Although AOPA and other organizations have worked with FAA officials for more than two years to establish reasonable security procedures for GA access in and around Salt Lake City during the Olympics, recent events have prompted security personnel to reevaluate those procedures. Specifics on the Olympic Aviation Security Plan will be presented to the public at a series of upcoming meetings that will take place throughout northern Utah over the next month. AOPA staff will be attending several of the meetings to see if the restrictions are as onerous as rumored. Affected pilots are strongly encouraged to attend and learn more about procedures to be followed for each flight and how to become accredited to fly if entry into the TFR area is desired. The meeting schedule can be downloaded from AOPA Online.

AOPA's useful online guide to participation in airspace user groups has been updated and moved into a publicly accessible portion of AOPA Online. Airspace user groups provide recommendations to the FAA on establishing and changing Class B and C airspace. The guide also gives pilots useful insight into why airspace is configured the way that it is. See AOPA Online.

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On Capitol Hill
AOPA's Legislative Affairs staff is continuing to work with House-Senate conferees to remove the so-called "warbird provision" from the National Defense Authorization Act (S.1438/H.R.2586). That provision, if enacted, could result in the destruction of vintage military aircraft–an important part of our nation's aviation history. According to congressional sources, Senate Armed Services Chairman Carl Levin (D-Mich.) has been the lead on this provision. AOPA contacted Levin's defense aide, who said it was not Levin's intent to capture warbirds in this clause. Other Senate staffers have said that they are hoping to have the provision completely stricken. AOPA will continue to work with the conferees on removing the provision. See AOPA Online.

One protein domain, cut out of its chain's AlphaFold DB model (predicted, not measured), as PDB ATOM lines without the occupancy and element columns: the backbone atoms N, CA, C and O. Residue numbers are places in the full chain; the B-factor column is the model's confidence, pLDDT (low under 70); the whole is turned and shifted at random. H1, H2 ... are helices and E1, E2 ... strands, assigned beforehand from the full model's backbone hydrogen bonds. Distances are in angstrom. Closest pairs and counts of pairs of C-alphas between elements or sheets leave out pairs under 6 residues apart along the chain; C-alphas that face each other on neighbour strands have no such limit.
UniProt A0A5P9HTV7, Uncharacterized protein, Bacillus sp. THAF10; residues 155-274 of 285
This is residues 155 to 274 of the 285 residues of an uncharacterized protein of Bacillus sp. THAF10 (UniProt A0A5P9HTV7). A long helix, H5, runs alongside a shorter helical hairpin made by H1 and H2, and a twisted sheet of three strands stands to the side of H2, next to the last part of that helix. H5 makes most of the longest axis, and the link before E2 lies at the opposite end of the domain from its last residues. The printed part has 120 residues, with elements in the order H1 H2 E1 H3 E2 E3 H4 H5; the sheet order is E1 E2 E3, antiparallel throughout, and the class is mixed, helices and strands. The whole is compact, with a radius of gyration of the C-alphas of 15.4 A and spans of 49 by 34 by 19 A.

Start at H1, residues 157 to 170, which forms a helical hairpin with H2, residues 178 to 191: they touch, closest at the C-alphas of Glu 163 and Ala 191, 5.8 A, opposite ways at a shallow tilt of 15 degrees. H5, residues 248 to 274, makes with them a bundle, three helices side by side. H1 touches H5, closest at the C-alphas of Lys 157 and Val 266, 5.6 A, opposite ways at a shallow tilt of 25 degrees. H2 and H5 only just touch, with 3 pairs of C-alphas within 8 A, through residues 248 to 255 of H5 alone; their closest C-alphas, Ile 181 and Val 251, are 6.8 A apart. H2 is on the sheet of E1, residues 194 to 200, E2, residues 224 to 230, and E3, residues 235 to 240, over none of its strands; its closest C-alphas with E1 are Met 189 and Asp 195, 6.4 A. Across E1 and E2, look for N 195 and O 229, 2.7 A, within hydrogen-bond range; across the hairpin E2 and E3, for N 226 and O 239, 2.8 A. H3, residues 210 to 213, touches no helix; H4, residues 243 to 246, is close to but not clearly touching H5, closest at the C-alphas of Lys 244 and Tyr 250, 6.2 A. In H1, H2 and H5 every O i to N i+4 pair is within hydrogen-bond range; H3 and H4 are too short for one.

Airport Support Network
AOPA started the Airport Support Network (ASN) to provide a coordinated effort to reduce antiairport sentiment. ASN volunteers keep AOPA headquarters abreast of political and public opinion developments that may affect their airports. They attend public meetings dealing with airport matters and report to AOPA on the proceedings. ASN volunteers help promote local airport activities to enhance the airport's public image. They also act as the AOPA liaison with local pilot associations, user groups, airport advisory commissions, and airport management officials. Does this sound like something your airport has? If not, your airport needs an ASN volunteer. Below are just a few airports in your area where an ASN volunteer could make a difference.

To nominate a volunteer–which can be yourself–see AOPA Online.
AOPA Air Safety Foundation News
SkySpotter, a brand-new free Web-based program to encourage pilots to file pilot reports at least once on every cross-country flight, can be found on AOPA Online. It's a joint venture of AOPA's Air Safety Foundation, the National Weather Service, and FAA to increase the number of pilot weather reports (pireps). This innovative program was underwritten by fellow pilot and AOPA member, Michael Lazar, from his donor-directed fund at the ASF. Ideally it will improve the quality and quantity of weather information as well as the accuracy of forecasts. The site's interactive course, rich with detailed photos of weather, teaches pilots how to formulate and deliver the highest-value pireps and includes official criteria for accurately reporting critical weather conditions such as airframe ice accumulation or turbulence. Pilots wishing to become an ASF SkySpotter need only complete the online training and pledge to provide the pireps. Successful course completion includes a graduation certificate. See AOPA Online.